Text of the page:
The visit of President John F. Kennedy to Ireland in June 1963 is something that is remembered with great affection and nostalgia by Irish people.

The fact that just six months later the President was assassinated in Dallas, Texas, made his visit ‘home’ to the land of his forefathers all the more poignant.

The trip was an unqualified success, from an American and an Irish point of view. The visits to the Kennedys ancestral town of New Ross, Co. Wexford, on June 27, and to the farm that his great grandfather, Patrick Kennedy, had left in 1848 at the height of the Great Irish Famine, were the highlights for the President himself.

Skibbereen-born Andy Minihan was chairman of New Ross Urban District Council in 1963, and, being quite a character, he endeared himself to the President and his family. However, while Andy and President Kennedy seemed to hit it off, some of the president’s staff were not at all enamoured with him.

Pierre Salinger was Kennedy’s press secretary for the duration of the presidency. Salinger visited New Ross prior to the Kennedy visit as part of an advance trip and had a bit of a spat with Andy, who was a most engaging man, very affable and with great charisma. But he had a mischievous sense of humour and had scant regard for authority.

June 27, 1963, President John F. Kennedy with Andy Minihan (the gentleman with the beard) to his left, on the platform on the quayside in New Ross.

The advance party, accompanied by Andy Minihan, visited the Kennedy ancestral homestead at Dunganstown just outside New Ross. In the farmyard where the President was due to meet some of his cousins, there was a sizeable pile of dung. “That will have to go,” said Salinger. But Andy refused to have the heap removed saying that it was an authentic farm yard and that “the President will have to see us as we are.” It nearly caused a minor diplomatic incident. The poor American diplomats couldn’t see that Andy Minihan was really just stirring the dung!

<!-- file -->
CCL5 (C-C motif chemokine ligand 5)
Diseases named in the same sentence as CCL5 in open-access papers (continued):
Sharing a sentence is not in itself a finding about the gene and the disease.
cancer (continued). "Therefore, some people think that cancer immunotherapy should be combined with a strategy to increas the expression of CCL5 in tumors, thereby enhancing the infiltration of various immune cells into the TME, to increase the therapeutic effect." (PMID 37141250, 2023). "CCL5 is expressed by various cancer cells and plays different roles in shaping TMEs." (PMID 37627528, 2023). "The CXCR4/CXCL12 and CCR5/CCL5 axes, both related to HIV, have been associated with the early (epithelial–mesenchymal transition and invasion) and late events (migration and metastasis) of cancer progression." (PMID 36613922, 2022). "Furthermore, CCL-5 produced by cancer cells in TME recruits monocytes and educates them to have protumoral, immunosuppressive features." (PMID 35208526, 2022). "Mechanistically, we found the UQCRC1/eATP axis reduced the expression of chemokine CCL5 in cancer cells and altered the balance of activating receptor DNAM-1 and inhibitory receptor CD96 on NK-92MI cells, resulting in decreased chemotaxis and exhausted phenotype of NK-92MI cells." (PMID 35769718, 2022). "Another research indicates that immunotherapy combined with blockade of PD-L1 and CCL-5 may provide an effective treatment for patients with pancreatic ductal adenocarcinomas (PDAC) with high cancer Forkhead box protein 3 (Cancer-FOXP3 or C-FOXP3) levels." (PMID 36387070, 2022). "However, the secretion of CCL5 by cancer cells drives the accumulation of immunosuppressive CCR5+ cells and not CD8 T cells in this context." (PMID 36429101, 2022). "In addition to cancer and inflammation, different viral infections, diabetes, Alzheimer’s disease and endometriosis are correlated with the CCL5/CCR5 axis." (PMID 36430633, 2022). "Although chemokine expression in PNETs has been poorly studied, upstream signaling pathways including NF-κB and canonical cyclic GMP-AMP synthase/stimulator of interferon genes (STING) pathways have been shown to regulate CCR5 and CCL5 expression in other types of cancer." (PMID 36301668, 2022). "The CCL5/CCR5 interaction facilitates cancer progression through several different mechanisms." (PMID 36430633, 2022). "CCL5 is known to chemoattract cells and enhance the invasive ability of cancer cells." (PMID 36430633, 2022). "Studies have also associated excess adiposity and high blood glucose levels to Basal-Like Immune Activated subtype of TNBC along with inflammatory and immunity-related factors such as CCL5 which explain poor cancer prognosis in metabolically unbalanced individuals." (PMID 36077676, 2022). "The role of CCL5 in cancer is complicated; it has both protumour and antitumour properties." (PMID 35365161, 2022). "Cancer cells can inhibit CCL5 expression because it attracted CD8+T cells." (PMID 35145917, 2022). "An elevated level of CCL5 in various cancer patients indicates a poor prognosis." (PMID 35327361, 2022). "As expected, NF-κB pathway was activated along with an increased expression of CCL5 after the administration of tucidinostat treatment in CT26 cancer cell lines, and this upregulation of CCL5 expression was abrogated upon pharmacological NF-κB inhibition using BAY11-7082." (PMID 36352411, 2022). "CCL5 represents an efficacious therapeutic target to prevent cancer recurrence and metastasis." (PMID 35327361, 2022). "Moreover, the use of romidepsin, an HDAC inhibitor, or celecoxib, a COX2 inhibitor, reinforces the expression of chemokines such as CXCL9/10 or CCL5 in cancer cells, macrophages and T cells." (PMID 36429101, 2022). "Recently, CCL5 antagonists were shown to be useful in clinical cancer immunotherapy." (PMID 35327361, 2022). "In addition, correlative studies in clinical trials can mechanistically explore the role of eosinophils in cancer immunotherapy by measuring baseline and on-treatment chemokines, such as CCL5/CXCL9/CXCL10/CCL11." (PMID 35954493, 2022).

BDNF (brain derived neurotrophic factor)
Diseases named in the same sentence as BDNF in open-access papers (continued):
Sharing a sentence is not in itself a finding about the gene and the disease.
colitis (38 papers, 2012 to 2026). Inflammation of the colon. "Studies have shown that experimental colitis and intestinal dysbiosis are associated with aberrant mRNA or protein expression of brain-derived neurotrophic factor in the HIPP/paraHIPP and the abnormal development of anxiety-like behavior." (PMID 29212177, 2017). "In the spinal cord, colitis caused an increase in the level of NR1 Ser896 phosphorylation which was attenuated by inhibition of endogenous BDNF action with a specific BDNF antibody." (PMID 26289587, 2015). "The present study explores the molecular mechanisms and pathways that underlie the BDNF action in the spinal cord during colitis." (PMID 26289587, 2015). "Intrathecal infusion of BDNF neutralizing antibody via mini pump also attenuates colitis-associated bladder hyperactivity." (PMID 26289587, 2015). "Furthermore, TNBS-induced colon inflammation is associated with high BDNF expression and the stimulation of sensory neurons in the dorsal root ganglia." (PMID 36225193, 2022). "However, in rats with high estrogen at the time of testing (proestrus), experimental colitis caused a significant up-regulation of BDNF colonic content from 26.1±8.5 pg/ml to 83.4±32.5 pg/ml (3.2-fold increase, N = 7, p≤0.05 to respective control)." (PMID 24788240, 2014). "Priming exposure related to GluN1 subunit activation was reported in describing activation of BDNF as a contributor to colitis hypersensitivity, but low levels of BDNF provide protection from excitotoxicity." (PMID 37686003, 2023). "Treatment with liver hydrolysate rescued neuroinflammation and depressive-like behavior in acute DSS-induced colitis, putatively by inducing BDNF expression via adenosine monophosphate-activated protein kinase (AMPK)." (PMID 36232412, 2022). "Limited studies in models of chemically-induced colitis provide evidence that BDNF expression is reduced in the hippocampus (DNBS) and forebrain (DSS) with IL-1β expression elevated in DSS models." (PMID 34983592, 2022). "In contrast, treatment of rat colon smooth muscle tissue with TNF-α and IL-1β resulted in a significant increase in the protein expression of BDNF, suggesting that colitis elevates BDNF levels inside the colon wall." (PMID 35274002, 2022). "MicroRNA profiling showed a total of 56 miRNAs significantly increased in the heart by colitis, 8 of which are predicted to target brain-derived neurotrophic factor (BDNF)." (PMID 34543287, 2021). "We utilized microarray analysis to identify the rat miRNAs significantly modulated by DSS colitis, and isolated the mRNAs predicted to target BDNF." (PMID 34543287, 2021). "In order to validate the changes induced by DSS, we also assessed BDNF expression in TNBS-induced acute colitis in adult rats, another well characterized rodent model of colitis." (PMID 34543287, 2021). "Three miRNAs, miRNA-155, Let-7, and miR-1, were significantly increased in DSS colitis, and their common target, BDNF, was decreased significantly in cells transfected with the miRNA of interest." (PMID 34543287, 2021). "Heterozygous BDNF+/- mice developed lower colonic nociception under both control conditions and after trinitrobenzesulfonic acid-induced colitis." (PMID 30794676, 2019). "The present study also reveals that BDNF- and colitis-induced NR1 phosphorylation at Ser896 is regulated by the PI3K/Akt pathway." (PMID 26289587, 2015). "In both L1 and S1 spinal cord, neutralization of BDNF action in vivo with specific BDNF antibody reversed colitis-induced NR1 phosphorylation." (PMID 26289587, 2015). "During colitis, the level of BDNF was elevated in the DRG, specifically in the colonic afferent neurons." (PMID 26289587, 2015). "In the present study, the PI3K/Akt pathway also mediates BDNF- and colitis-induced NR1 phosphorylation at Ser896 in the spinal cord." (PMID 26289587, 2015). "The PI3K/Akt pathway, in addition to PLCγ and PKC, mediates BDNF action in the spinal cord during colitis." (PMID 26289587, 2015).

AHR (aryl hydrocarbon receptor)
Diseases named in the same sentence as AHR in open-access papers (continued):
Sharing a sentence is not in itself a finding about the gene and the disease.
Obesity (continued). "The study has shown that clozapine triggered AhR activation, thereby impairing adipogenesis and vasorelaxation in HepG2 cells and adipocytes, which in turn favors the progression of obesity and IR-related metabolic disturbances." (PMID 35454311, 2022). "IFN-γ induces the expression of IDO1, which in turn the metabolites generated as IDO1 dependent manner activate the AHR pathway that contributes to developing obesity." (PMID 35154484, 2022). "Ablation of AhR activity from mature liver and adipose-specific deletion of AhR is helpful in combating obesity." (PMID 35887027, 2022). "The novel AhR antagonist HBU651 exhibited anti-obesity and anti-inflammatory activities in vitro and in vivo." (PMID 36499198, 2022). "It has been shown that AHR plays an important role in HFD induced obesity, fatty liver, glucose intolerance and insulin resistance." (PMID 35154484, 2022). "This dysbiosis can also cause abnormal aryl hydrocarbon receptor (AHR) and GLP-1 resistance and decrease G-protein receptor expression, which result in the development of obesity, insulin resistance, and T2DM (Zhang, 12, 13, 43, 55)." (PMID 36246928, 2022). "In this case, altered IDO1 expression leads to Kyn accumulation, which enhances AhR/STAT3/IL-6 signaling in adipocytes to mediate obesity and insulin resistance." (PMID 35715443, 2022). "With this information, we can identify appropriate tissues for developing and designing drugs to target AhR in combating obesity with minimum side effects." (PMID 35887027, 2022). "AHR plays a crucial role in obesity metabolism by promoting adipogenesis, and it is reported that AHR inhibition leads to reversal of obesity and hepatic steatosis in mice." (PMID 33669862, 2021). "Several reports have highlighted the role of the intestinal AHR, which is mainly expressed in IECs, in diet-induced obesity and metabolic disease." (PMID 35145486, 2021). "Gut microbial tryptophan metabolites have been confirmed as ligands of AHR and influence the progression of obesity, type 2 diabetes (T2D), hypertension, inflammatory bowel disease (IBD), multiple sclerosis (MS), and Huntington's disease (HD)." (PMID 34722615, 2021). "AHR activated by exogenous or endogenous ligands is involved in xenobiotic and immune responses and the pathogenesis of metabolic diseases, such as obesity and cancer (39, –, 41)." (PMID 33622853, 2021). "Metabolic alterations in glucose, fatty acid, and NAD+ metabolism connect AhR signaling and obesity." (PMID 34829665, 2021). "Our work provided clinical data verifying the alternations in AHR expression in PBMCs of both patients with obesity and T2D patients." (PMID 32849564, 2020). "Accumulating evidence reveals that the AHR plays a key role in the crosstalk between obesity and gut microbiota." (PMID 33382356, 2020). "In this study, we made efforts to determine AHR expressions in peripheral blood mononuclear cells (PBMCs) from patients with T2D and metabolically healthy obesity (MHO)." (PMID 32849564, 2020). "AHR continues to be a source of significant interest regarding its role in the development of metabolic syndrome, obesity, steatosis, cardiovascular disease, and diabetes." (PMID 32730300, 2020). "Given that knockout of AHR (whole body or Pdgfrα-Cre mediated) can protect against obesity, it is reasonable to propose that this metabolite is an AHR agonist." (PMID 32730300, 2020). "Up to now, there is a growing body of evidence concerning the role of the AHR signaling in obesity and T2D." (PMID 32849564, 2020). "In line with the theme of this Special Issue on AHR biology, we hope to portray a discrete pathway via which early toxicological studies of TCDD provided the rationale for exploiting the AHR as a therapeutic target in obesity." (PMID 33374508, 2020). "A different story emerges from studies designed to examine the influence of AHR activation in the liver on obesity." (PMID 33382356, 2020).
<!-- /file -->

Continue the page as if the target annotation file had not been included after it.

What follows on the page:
Salinger referred to the incident in his memoir With Kennedy which was published by Jonathan Cape in 1967. Considering that Salinger was press secretary during one of the most interesting periods in American history, which included the Cuban crisis, and he was closely involved in the diplomatic exchanges between Kennedy and Khrushchev, it’s seems a little strange that Andy Minihan and the heap of dung in a farmyard in Dunganstown made such a lasting impression on him.

A bit more serious was another incident to do with the amplification for the official reception at the quayside in New Ross on June 27, 1963. Andy defied the Ministry for External Affairs and the US embassy in Dublin by selecting a local electrician rather than a large firm from Dublin to look after the PA system – and when he tested the microphone, it was dead. “We’re in right trouble now” were the immortal words of Andy Minihan seconds before US President John F. Kennedy took to the stage on the quayside in New Ross. Unfortunately, Andy’s comment was picked up by the RTÉ microphone and broadcast.

That phrase “We’re in right trouble now,” stuck to Andy and it followed him around for the rest of his life. Even if he stepped into a pub for a pint, there’d be a chorus of “We’re in right trouble now,” from the other customers in the bar.

By some fete of alchemy, or divine intervention, the sound system was restored to working order by the time Andy extended his hand to officially welcome President John F. Kennedy to New Ross.

The pair hit it off immediately with Andy’s gift of a piece of rock from the Giant’s Causeway and the line “the mountain has been brought to Mohamet” going down especially well with the very relaxed president.